Wisconsin residents who have had their homes foreclosed upon may think that their nightmare is over, but deficiency judgments can be brought against people years after their home has been repossessed. If a home is foreclosed upon, the bank may not be able to sell the home for enough money to cover what was owed on the mortgage. This amount, along with interest, is a deficiency balance. Unless an individual files for personal bankruptcy, the balance owed may follow them and even result in garnished wages.
Deficiency judgments are a fairly new occurrence because before the housing market crash that began in 2008, most lenders were able to make up loan balances when they sold a foreclosed property. Today, many individuals are deeply underwater on their homes, and the housing market has still not recovered. The rate of foreclosure in the last few years has been fairly high, and this has led to banks using these judgments as a way to make up for lost profits.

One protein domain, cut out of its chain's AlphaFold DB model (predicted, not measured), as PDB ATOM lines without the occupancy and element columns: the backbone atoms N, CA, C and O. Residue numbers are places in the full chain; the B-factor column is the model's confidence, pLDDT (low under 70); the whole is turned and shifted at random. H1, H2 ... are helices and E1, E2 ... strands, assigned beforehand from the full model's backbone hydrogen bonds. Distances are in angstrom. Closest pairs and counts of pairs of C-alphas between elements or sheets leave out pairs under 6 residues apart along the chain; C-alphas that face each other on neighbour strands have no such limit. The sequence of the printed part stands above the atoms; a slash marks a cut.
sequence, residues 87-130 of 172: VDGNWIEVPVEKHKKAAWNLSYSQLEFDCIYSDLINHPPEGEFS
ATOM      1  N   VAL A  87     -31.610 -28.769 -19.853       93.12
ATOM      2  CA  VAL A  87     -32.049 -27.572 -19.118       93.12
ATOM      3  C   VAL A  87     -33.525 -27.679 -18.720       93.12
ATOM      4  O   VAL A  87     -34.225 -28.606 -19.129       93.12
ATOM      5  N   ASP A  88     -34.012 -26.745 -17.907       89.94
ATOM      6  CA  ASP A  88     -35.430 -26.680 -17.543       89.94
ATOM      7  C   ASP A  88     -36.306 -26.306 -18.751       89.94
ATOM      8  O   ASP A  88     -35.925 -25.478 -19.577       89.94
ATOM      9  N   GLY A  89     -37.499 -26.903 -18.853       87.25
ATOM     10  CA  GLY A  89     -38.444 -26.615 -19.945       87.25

In addition to the extensive length of time that lenders have to file these judgments, as much as 36 years in some cases, the interest rates on these debts are enormous and have been adding up for years. This means that people could end up being hundreds of thousands of dollars in debt, even after they have lost their homes.
One way that people can avoid these onerous judgments is to file for bankruptcy. In addition to preventing a foreclosure from coming back and haunting individuals years later, filing can also eliminate most unsecured debt. A lawyer could help someone throughout the filing process and help them understand the long-term impact of bankruptcy.
Source: Washington Post , "Lenders seek court actions against homeowners years after foreclosure", Kimbriell Kelly, June 15, 2013